|| Print ||
|Monday, July 20, 2009|
I was recently playing racquetball with my friend Rick (I won for once, yeah me!) After we were done Rick asked me if I thought that businesses here are more ethical than in other places.
It got me to thinking about an incident that happened to me a few years back.
I owned a hot tub and wanted to sell it. A buyer came over and asked me whether, if she bought it, she could continue to keep it in my back yard for a month until she had her deck finished. No problem.
I didn’t hear from her again for four months. In all that time, the empty spa sat in my open, unfenced back yard and it remained untouched. Finally one day she called, came over and picked it up.
Now, if I was still in California, that tub would have been stolen, I am sorry to say.
But not here. Here, I have found, people generally, and small business owners specifically, are incredibly trusting and honest. As I am wont to say, especially to my old friends in California, “It’s like I live in Mayberry.” It never ceases to amaze my wife and I just how decent the people in this state are. Maybe if you have lived here your whole life it is not so noticeable, but boy, do we transplants appreciate it.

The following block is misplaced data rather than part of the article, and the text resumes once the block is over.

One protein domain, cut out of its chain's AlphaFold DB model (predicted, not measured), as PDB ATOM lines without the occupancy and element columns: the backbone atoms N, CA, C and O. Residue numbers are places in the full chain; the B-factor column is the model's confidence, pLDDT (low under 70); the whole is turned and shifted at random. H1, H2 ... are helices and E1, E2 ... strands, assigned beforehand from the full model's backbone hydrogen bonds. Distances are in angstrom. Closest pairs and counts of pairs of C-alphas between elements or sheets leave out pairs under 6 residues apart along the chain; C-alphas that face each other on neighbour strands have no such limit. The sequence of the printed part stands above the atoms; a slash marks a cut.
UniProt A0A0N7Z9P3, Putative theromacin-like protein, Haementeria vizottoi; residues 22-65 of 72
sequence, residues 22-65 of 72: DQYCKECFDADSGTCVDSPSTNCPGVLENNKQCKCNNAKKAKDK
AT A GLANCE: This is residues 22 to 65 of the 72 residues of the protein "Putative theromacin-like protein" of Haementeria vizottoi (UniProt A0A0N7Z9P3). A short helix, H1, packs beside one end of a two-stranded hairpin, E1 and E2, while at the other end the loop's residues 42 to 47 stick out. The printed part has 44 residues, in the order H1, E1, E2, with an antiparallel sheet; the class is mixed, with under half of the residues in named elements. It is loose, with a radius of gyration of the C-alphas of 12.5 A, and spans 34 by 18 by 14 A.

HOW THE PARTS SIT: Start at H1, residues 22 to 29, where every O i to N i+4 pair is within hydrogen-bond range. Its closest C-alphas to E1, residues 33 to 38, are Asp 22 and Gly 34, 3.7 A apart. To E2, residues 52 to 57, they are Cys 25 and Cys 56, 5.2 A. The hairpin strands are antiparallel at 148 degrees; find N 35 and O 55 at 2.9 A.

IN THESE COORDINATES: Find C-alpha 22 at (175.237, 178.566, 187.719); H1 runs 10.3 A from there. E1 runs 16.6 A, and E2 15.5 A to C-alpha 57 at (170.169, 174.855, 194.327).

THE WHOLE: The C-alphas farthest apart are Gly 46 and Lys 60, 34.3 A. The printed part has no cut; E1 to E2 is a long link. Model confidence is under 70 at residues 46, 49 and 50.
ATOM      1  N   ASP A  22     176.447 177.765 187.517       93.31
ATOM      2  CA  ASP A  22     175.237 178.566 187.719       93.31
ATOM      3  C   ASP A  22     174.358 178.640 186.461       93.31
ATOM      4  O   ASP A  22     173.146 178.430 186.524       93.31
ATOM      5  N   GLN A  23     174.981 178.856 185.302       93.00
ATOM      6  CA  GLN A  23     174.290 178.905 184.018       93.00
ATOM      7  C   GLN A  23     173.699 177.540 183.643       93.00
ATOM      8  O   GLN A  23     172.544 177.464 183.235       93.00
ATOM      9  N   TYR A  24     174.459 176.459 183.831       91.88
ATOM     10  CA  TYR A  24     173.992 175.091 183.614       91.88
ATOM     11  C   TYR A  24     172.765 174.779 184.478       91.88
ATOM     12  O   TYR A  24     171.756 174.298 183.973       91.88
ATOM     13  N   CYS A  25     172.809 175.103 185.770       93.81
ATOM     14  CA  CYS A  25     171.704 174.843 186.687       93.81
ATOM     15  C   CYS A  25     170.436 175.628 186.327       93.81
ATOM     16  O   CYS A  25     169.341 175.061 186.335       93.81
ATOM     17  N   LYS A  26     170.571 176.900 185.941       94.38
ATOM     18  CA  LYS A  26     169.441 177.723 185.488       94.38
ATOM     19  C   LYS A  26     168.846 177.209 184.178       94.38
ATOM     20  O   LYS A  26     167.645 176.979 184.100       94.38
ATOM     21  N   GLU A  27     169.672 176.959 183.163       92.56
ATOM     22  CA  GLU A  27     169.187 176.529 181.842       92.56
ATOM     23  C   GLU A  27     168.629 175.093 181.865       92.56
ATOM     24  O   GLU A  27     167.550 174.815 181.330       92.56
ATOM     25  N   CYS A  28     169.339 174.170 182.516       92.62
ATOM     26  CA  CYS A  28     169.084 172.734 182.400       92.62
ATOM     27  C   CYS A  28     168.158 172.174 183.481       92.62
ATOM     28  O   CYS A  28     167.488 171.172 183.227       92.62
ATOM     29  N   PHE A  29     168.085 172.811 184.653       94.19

Have you had similar incidents with shopkeepers here in Oregon? I would love to hear about it.
|The Good Hacker|
|It's a Man's Man's Man's World|
|Short Shrift:The threat of just-in-time scheduling|
|Downtime with the director of Barley's Angels|
|Fighting Fire With Fire|
|Shades of Gray|
|Man for All Seasons|
|Scandal negatively impacts Tom Brady's endorsement value|
|John Kerry pushes TPP in Seattle speech|
|Big banks hit with $2.5B fine|
|Six Chinese nationals allegedly stole trade secrets|
|Lane Bryant owner to buy Ann Taylor, Loft|
|Apple introduces updated MacBook Pro, iMac|
|Nissan wants its self-driving cars on the road by 2020|
New conference aims to solve challenges, quell fears amid regulatory changes.
Tourism marketing supports entrepreneurship by attracting visitors to all corners of the state.
Beaverton firm's business intelligence platform rivals that of industry heavyweights.
The Oregon Entrepreneurs Network (OEN) will be presenting its third annual Entrepreneurial Summit on Friday, June 5 at Castaway in Portland, Oregon.
On June 13th Mayor Charlie Hales will attend nonprofit organization Dream Change’s inaugural Love Summit and will introduce one of its keynote speakers, Dan Wieden of Wieden+Kennedy advertising agency.
34 spots for food, 17 places to sip, and 7 sites to choose a brew beckon visitors.